Navicular - Page 5 - The Horse Forum
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post #41 of 41 Old 02-07-2014, 05:34 PM
Join Date: Nov 2013
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Maureen Tierney says: Navicular is curable. If you want, you can consult her by e-mail.

What is Barefoot Trimming?

I tried to go barefoot but my horse was ouchy. He was fine as soon as his shoes were put back on. Doesn't that mean he needs shoes?

Absolutely not!!! What it means is that your horse is not sound and damage is occurring inside the foot. The reason shoes appear - and the key word is APPEAR - to make the horse go sound the minute they're put on is simple. The shoe prevents the full weight of the horse from coming down on the digital cushion - so he doesn't feel pain when shod. The digital cushion is still unhealthy, and eventually this will result in the horse being off even with shoes on. The diagnosis will most likely be "navicular syndrome".

Let me explain what's happening. When the horse moves he's supported by the bony column (his leg). As the leg is loaded the pastern flexes to absorb some of the shock. But inside the foot the coffin bone descends and presses on the digital cushion. That action presses down on the frog and the back of the hoof actually spreads outward under the weight. As the hoof comes off the ground, the weight is relieved and the hoof contracts the amount that it spread when weighted as the coffin bone moves up again. That action - in a barefoot horse - is what keeps the digital cushion tough and healthy. In a shod horse, the shoe is placed on the foot while it's in it's contracted phase. Due to the strength and rigidity of the shoe, when the horse's leg is loaded during motion, the hoof cannot spread and the digital cushion never bears the amount of weight it should. Since in nature the rule is "use it or lose it" the digital cushion begins to lose mass and become weak.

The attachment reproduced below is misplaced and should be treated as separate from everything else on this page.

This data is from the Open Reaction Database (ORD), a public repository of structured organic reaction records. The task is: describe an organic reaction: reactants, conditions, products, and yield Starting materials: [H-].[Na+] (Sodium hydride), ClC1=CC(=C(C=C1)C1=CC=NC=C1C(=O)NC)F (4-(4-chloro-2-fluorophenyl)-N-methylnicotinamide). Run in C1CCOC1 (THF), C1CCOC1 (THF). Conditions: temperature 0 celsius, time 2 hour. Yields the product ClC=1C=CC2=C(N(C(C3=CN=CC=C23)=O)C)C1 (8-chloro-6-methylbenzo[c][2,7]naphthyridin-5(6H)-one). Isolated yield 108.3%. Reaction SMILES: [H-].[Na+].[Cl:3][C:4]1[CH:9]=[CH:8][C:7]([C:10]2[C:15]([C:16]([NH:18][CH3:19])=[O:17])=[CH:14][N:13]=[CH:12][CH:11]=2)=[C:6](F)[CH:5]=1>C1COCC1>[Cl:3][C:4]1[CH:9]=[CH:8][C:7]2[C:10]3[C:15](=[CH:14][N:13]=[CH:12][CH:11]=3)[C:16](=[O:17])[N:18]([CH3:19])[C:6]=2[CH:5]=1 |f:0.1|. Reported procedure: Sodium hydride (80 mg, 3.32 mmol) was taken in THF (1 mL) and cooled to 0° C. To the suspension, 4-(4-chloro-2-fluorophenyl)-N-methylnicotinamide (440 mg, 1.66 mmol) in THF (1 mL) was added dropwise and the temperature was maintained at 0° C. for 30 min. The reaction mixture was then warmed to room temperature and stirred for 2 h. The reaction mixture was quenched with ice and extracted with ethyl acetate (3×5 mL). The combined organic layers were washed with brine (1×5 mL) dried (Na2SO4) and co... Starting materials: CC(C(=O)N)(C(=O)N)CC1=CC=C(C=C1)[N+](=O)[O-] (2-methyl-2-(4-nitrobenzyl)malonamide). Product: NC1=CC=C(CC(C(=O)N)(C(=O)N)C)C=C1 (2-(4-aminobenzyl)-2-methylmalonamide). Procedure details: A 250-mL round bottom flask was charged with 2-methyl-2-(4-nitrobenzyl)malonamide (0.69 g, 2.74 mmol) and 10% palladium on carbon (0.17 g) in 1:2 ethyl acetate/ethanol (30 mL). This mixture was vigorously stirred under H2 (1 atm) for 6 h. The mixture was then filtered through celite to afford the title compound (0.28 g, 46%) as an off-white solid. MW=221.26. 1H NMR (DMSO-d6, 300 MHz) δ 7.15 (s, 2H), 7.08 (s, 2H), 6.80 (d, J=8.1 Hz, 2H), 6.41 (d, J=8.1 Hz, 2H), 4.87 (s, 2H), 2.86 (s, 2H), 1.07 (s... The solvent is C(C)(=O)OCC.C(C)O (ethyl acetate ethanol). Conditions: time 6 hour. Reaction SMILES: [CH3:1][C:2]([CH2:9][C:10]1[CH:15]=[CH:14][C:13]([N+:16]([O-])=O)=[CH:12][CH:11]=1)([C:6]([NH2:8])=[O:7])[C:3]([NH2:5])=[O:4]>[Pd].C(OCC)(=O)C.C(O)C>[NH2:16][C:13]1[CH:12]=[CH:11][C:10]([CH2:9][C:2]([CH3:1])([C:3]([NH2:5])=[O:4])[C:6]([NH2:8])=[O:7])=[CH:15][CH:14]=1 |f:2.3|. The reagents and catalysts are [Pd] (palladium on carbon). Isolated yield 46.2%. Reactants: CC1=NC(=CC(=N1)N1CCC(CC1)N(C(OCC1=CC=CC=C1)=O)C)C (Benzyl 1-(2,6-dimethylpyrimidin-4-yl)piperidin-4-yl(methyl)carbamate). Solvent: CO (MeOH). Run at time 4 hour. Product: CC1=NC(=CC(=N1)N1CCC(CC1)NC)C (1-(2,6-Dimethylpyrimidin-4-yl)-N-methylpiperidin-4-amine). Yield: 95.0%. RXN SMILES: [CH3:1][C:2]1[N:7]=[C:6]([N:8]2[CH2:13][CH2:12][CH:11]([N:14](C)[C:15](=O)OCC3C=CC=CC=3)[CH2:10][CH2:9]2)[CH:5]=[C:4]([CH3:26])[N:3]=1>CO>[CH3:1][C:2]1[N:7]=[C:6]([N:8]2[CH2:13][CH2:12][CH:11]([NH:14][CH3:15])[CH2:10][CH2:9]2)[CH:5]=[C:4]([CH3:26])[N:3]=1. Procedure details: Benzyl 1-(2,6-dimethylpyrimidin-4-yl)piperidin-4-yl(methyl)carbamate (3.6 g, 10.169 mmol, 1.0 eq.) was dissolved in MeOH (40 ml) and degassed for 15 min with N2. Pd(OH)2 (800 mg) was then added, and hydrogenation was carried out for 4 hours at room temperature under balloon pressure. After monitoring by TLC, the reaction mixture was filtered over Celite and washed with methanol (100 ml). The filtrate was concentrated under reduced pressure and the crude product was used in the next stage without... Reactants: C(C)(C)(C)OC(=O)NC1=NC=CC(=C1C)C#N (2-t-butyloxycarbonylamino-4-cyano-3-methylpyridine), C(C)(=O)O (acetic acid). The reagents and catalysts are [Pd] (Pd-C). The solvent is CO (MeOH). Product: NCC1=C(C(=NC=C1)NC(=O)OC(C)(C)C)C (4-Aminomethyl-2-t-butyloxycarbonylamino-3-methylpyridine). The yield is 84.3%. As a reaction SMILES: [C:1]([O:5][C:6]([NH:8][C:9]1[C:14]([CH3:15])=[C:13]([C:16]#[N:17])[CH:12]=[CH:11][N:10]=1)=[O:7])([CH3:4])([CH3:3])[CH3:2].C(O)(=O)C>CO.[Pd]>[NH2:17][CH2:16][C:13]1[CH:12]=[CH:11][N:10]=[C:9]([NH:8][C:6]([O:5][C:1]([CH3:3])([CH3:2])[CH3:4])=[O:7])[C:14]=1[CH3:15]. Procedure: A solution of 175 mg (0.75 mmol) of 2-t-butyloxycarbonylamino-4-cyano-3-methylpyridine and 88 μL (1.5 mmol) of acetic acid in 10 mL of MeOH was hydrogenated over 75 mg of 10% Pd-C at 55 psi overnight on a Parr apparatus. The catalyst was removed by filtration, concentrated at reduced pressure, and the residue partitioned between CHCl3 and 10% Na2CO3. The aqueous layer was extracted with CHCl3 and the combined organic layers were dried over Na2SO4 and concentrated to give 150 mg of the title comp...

Now, if you take the shoes off, the horse's foot can function normally again. But since it's gotten soft and has shrunk, the digital cushion doesn't offer the thick pad of support it should. When the horse's weight comes down on it, he feels pain in varying degrees - depending on much it has deteriorated. The good news is that the digital cushion will rehabilitate and become healthy.

You might ask - why not put shoes on then? The answer is that shoes only mask the problem. Over time the digital cushion will continue to weaken and eventually the shoes will no longer mask the problem. Now the horse will be diagnosed with "navicular". He will be put in "therapeutic" shoes which will mask the problem again - but do nothing to reverse or prevent further damage. At that point the horse will continue to go downhill and become unrideable and unhappy. Well before his time. Instead of remaining active and young into his 30's, he will be old at 20.
Correct barefoot trimming will interrupt that cycle and restore the digital cushion to health, allowing the horse to be happy and healthy much longer.

The really good news? Navicular is curable. A good barefoot trim and proper lifestyle can reverse the effects. Your horse can again become pain free.
loosie and aharlov like this.
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